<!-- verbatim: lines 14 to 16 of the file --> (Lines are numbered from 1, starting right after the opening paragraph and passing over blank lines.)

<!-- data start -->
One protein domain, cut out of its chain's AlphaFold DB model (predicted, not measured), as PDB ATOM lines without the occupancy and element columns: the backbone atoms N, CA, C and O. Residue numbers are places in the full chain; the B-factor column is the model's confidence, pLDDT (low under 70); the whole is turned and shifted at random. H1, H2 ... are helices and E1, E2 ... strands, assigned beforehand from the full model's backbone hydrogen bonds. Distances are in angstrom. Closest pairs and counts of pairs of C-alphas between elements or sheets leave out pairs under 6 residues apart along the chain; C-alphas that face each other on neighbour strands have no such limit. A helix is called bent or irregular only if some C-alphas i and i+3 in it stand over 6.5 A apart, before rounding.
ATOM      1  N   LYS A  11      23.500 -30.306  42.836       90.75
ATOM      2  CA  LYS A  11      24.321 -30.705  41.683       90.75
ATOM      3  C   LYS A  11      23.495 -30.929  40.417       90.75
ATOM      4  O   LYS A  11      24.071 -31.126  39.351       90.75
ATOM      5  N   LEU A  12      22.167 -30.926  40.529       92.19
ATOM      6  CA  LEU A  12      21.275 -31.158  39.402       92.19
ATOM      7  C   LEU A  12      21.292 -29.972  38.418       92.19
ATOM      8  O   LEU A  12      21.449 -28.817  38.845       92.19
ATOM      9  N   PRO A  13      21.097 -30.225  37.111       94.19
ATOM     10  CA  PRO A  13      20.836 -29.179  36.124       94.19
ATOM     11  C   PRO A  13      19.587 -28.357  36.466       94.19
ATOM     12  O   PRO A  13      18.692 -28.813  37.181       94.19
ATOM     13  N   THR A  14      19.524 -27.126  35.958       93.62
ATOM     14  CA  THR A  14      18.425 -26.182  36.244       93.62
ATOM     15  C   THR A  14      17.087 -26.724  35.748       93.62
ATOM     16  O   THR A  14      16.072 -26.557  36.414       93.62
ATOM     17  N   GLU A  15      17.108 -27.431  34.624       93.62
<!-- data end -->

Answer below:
ATOM     14  CA  THR A  14      18.425 -26.182  36.244       93.62
ATOM     15  C   THR A  14      17.087 -26.724  35.748       93.62
ATOM     16  O   THR A  14      16.072 -26.557  36.414       93.62